What is River Restoration?
River restoration is the act of working with a degraded river or stream in order to return it to a pre-disturbed condition. A disturbance is anything that disrupts a stream and knocks it out of equilibrium. Common disturbances in Lancaster County result from suburban sprawl and agriculture. These land use practices cause excess sediment, nutrients, and chemicals to run into the water. Restoration projects work on different scales. A reach is a small section of a stream, while a corridor is the entire length of the stream.
A watershed is an area of land that contributes water to a common network of streams. Watershed boundaries or “divides” occur along high points in the landscape that separate different stream networks. Large watersheds are composed of many smaller watersheds upstream of the primary river in the network. All streams in the Little Conestoga watershed flow into the Conestoga River, then into the Susquehanna River which flows into the Chesapeake Bay. Each stream or river in the watershed is called a tributary of the larger river downstream.
Types of Restoration
There are many components to stream restoration. Most common efforts focus on stream bank stabilization, enhancing riparian buffers by adding trees and natural grasses, the removal of dams and other man-made structures, adding meanders, and stocking the river with fish or other living organisms.
Basic streambank stabilization may involve placing large cobbles or boulders along banks and replanting native vegetation. More sophisticated stabilization procedures include “vegetated geogrids,” where alternating layers of live branches, called fascines, are buried along the stream bank. These can be installed along with “live stake” cuttings inserted upright into the soil. Banks can further be stabilized using “biologs” (bundles of coconut fibers) placed at the bottom of a stream bank to hold the bank in place. “Rootwads” are uprooted trees installed into the stream bank with the roots facing into the channel. These structures encourage different speeds of water flow where different organisms can live. They also serve to trap sediment, stop erosion, and prevent damaging effects from pollution.
Planting trees and grasses creates a “green sponge” that filters water flowing into the stream and traps excess sediment. Sediment is problematic because it blocks light to underwater vegetation and lowers the water oxygen levels that fish and other organisms need to survive. These sponges are called riparian buffers. Riparian buffers are planted next to streams and are ideally 20 to 30 feet wide on either side of the river.
Species of Trees and Shrubs used by LCWA for Riparian Buffers
OUTER BUFFER (“DRIER”) TREESRED OAK (QUERCUS RUBRA)
- Red Maple (Acer Rubrum) (grows in wetter or drier conditions)
- Tulip Tree (a.k.a. Yellow Poplar) (Liriodendron Tulipifera)
- White Pine (Pinus Strobus)
- Sweet (a.k.a. Black, Cherry, Mahogany) Birch (Betula Lenta)
- Black Cherry (a.k.a. Rum Cherry, Wild/Mountain Black Cherry) (Prunus Serotina)
- Flowering Dogwood (Cornus Florida)
- Hackberry (Celtis Occidentalis)
- Red Bud (Cercis Canadensis)
- Tulip Tree (a.k.a. Tulip Poplar) (Liriodendron Tulipifera)
- Sugar Maple (Acer Saccharum)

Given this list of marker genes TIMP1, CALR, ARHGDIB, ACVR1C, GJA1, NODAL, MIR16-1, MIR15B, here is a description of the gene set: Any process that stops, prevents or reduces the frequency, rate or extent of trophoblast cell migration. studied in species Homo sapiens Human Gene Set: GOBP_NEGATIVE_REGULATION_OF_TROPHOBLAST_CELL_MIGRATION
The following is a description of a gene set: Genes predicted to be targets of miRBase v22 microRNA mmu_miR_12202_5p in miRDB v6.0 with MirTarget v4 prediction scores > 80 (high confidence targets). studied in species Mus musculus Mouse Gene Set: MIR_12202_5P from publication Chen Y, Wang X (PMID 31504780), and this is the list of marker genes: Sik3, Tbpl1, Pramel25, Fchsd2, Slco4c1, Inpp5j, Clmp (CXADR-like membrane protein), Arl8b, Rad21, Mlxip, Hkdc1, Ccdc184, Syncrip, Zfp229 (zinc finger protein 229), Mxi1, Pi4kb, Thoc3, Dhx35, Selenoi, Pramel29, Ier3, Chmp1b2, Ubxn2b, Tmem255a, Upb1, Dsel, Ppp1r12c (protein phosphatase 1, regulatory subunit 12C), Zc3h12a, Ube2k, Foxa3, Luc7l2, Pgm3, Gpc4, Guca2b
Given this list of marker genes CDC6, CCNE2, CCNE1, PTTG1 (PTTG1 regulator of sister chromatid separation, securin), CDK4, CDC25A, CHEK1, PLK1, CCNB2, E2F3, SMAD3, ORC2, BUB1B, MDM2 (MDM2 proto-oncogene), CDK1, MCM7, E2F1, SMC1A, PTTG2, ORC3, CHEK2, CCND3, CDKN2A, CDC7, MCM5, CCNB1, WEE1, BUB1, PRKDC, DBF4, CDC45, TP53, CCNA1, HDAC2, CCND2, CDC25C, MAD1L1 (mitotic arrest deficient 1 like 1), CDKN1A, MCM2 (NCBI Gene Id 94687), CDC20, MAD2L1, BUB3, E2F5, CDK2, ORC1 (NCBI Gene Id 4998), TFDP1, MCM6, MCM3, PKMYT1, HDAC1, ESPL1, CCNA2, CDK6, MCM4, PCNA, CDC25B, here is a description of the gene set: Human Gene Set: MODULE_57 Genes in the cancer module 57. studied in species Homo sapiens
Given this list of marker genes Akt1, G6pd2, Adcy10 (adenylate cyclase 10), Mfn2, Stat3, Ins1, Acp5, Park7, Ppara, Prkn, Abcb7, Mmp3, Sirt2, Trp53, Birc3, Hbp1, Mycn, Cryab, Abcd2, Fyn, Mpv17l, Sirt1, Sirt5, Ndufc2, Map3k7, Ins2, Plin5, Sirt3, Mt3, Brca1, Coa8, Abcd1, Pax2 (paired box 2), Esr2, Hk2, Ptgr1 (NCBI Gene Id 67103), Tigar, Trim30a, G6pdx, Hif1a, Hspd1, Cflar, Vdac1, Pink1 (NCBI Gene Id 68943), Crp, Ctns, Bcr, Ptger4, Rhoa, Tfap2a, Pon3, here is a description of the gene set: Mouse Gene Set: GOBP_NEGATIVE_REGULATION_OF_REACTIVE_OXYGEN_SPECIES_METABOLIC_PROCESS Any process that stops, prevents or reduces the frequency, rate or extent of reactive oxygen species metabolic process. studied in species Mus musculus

- Sweetgum (a.k.a. American Sweetgum, Redgum) (Liquidambar Styraciflua)
OUTER BUFFER (“DRIER”) SHRUBS
- Black Chokeberry (Aronia Melanocarpa)
- Shadbush Serviceberry (Amerlanchier Canadensis)
- Blackhaw (Vibrunum Prunifolium)
INNER BUFFER (“WETTER”) TREES
- American Sycamore (Platanus Occidentalis)
- Green Ash (Fraxinus Pennsylvanica)
- Red Maple (Acer Rubrum) (grows in wet or drier conditions)
- Pin Oak (a.k.a. Swamp Spanish Oak) (Quercus Palustris)
- Silver Maple (Acer Saccharinum)
- River Birch (Betula Nigra)
- Swamp White Oak (Quercus bicolor)
INNER BUFFER (“WETTER”) SHRUBS
- Silky Dogwood (Cornus Amomum)
- Red Osier Dogwood (Cornus Sericea)
- Smooth Alder (Alnus Serrulata)
- Arrowwood Viburnum (Viburnum Dentatum)
Small dams and other structures were put into place around Lancaster to power mills. However, most dams are unnecessary today. Dams harm streams by blocking fish from their native spawning grounds. They also make stream channels wide and narrow because they prevent different sizes of bedrock from traveling downstream. Many times, dam removal is the first step in restoration because other efforts are useless without it.
Meander Bend Replacement
Meanders are natural stream bends. Streams are “lazy” and want to do the least work possible. Meanders distribute energy equally and allow the stream to move water and sediment while doing a minimum amount of work. Meanders include areas of different water depth and speeds, called pools and riffles. Pools are deeper, with slow moving water, while riffles are shallower, with faster moving water. Pools and riffles provide different habitats that are important to organisms. When streams are straightened to convenience humans, they lose their pools and riffles, and ultimately their diversity of habitat. Meanders are crucial to stream health and are a necessary component in restoration projects.
The last step in restoration projects is to actually stock restored streams with fish. Many of the leaders of the stream restoration efforts in Lancaster are fishermen who want to bring trout back to Lancaster streams. Without the physical types of restoration described here, this would not be possible. Streams need to be able to provide habitat and food before they can support living organisms.